|To achieve Canada?s emission reduction targets at least cost will require a carbon pricing policy that transmits a uniform price across the economy as broadly as possible and that is robust over the long-term.|
Our Getting to 2050 report left open the question of the core design features of the preferred carbon pricing policy. This chapter focuses on that question and demonstrates that the critical issue for selecting the preferred policy instrument is not simply about choosing between carbon taxes or cap-and-trade systems, but rather how to design a unified carbon pricing policy to deliver least-cost reductions in the long-term, while meeting the government?s emission reduction targets. But the NRTEE?s research also concludes that in order to deliver these reductions, addressing uncertainties will be central to the carbon pricing policy. This conclusion indicates the need for equal consideration of the design and implementation of the carbon pricing policy. To achieve the goal of attaining the emission reduction targets at least cost, this section identifies two essential objectives for carbon pricing policy:
1. The carbon pricing policy must be designed to apply a uniform carbon price across all emissions and jurisdictions; and,
2. A robust policy must be implemented to send a long-term price signal while being responsive and adaptive to changing circumstances through time.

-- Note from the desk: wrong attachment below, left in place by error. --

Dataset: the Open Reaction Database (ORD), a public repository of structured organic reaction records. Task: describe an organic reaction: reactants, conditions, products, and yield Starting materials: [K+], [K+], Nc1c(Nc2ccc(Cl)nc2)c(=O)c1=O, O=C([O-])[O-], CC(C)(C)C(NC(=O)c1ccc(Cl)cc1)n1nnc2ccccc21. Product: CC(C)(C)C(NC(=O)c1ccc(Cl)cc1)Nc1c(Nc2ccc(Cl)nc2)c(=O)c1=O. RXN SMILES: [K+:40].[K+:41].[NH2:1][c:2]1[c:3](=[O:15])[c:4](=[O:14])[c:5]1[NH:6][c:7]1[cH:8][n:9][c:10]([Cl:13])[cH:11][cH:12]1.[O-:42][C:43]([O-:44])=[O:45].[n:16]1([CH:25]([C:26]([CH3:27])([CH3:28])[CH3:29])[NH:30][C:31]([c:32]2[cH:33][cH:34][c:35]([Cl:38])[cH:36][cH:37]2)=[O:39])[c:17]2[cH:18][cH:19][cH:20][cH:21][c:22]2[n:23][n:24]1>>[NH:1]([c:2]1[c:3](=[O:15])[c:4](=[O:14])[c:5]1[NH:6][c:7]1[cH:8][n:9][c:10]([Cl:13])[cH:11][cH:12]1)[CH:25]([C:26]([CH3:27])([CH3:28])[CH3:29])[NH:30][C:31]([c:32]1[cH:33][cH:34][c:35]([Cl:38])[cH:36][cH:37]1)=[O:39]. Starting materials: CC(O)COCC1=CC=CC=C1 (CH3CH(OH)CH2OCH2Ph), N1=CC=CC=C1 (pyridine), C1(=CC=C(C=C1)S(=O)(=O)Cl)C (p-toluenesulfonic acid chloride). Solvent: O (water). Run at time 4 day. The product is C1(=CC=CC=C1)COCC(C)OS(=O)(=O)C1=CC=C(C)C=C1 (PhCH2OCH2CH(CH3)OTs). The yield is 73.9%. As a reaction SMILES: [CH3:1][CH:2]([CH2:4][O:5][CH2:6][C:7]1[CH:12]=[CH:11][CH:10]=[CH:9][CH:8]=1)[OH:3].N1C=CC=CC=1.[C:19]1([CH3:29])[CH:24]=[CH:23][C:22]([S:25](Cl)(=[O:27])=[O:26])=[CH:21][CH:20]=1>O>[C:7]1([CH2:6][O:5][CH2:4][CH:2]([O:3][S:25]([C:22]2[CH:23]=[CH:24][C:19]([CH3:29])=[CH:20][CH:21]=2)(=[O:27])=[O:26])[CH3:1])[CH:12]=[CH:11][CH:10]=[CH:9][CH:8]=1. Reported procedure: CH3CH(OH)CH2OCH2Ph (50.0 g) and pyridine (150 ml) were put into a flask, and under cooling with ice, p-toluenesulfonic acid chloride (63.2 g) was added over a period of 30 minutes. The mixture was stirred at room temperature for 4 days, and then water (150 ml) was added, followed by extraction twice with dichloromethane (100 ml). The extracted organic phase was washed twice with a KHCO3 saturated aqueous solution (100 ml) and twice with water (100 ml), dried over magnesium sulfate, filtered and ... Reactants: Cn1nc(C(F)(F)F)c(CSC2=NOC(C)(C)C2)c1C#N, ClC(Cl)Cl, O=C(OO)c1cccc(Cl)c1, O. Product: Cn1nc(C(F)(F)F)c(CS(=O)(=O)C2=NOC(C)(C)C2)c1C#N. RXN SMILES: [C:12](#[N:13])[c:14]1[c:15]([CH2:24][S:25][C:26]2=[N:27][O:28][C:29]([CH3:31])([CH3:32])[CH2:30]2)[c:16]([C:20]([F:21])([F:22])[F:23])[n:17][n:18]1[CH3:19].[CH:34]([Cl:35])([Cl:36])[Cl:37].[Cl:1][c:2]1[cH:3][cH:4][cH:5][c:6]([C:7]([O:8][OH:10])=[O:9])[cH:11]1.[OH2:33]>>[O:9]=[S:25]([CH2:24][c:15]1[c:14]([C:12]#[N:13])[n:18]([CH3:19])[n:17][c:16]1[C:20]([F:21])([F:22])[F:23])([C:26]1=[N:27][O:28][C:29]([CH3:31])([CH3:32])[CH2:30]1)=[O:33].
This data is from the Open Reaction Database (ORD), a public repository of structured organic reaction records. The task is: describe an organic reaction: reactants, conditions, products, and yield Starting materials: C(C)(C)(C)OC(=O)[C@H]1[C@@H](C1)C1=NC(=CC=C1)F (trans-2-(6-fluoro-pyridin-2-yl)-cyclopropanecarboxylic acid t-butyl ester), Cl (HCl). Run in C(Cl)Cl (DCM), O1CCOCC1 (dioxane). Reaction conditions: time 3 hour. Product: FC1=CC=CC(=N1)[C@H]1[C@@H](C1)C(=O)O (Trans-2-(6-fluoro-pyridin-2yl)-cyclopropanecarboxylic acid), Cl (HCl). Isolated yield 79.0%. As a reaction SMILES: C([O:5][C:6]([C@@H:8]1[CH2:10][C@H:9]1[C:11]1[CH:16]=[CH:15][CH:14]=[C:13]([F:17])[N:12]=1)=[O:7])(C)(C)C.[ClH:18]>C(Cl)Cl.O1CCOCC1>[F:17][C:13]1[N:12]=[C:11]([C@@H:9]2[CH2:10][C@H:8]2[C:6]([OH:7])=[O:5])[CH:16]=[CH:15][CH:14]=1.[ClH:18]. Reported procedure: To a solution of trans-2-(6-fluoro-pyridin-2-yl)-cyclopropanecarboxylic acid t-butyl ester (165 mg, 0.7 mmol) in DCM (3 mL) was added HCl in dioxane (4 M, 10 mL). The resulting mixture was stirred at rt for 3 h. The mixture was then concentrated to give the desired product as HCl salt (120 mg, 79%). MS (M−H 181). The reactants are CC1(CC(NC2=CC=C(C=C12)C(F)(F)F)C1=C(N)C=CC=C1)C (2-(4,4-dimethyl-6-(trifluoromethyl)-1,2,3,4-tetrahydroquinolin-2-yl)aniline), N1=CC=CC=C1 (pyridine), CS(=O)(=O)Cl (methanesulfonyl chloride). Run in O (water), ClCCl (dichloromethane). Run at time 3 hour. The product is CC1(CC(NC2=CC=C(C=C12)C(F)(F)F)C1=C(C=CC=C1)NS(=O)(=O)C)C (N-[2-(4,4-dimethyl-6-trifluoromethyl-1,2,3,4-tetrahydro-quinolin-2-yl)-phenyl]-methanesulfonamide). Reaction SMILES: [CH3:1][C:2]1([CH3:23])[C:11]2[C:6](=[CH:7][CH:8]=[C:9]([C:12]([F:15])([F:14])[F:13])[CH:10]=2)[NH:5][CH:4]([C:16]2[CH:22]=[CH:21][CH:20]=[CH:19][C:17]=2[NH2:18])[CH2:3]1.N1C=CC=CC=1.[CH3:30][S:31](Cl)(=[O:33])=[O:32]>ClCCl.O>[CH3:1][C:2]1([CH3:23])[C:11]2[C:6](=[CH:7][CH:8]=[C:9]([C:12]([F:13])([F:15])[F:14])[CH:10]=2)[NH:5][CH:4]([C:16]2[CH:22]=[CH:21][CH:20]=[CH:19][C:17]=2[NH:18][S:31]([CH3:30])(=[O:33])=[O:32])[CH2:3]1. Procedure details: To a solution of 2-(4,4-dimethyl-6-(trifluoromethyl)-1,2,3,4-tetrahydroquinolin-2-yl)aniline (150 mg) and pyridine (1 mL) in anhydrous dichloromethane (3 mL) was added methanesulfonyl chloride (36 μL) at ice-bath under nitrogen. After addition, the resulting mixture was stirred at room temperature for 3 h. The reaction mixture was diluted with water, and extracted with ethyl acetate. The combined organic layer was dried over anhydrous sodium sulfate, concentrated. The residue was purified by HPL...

Finally, this chapter provides an overview of the broad structure of a carbon pricing policy that best meets these objectives and delivers cost-effective reductions. The carbon pricing policy consists of three distinct policy elements and also an implementation strategy for institutions and processes to manage the policy over time and adapt it as required. The rest of the report then addresses how the details of the design of this carbon pricing policy can meet the complementary goal of minimizing adverse impacts through policy design.
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An essential objective for carbon pricing policy should be to apply a uniform carbon price with broad coverage over the Canadian economy. Both economic and political dimensions are important for unified pricing policy: the emission price should be unified across emissions and across jurisdictions within Canada.